First Minister Nicola Sturgeon has thanked Scots after more than 500,000 people downloaded the new NHS contact tracing app.
The Protect Scotland app became available to download free onto a smart phone from Apple's App Store or Google Play on Thursday.
Just hours after its launch, Ms Sturgeon urged as many people as possible to get involved in the new tracing scheme.
Speaking in the Holyrood chamber on Thursday afternoon, she said: “The more people that sign up the better. Everybody who signs up is making a contribution.”
The app can alert users if they have been in close contact with someone who has tested positive for Covid-19 and advises them to self-isolate and get tested.
The app does not store details on an individual or their location but uses encrypted, anonymised codes exchanged between smartphones to determine close contacts with people who test positive.
A close contact is defined as someone who has been within two metres for at least 15 minutes.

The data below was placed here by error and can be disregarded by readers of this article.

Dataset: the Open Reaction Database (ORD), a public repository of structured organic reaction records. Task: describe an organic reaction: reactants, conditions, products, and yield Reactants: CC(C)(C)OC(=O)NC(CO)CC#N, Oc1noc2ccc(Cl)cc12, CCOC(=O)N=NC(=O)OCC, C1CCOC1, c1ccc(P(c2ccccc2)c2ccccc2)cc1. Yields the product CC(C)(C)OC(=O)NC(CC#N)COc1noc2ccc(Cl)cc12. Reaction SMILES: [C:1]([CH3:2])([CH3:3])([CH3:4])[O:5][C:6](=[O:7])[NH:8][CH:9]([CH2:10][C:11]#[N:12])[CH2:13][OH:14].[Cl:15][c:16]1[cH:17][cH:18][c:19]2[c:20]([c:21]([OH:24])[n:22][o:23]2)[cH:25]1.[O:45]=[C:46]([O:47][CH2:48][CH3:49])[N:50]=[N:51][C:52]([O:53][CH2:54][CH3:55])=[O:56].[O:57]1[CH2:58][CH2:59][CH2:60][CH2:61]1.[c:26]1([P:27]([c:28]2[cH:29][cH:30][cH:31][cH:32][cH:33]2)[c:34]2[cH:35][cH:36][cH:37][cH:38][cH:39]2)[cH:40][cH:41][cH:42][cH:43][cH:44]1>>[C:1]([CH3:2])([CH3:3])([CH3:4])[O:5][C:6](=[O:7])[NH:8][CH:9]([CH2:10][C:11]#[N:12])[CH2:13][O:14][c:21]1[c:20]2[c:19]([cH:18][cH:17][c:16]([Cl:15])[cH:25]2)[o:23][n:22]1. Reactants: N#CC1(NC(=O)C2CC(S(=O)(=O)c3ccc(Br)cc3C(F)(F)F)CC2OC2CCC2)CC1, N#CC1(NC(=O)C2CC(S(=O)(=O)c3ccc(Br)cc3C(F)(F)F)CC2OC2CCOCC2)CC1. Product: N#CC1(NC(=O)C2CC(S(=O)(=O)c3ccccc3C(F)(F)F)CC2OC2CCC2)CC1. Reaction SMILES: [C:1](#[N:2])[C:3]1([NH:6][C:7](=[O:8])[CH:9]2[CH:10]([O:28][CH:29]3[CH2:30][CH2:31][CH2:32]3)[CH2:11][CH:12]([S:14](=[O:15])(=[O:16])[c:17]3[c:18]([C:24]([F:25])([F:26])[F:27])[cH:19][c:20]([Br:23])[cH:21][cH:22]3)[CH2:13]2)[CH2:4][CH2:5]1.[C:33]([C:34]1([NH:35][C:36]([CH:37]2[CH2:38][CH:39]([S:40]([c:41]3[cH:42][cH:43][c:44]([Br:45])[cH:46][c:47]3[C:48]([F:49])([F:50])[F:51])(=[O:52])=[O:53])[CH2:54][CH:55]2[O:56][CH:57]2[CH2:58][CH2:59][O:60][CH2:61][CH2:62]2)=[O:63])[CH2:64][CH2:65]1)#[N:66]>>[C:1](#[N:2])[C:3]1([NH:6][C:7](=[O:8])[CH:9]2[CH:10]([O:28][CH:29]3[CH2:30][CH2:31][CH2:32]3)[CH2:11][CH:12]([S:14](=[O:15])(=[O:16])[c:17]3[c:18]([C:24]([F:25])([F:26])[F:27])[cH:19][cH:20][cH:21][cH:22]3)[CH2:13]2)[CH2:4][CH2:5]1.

If a person tests positive for coronavirus, they will be sent a unique code to their mobile and – with their permission – the app’s data will then be sent to a server so close contacts also using the app can be notified by text and advised to self-isolate.
Designed by software developers NearForm for NHS Scotland, the app uses the same technology as the Irish and Northern Irish proximity tracing apps.
On Thursday evening, following the news that more than 500,000 Scots had downloaded the new contact tracing app on the day of its launch, Ms Sturgeon then tweeted: "My thanks to the HALF A MILLION plus of you who have already downloaded the Protect Scotland app.
“Please keep spreading the word – the more who use it, the more effective it will be. We are in this together and together we can save lives.”
The NHS Scotland Test and Protect App can be found here.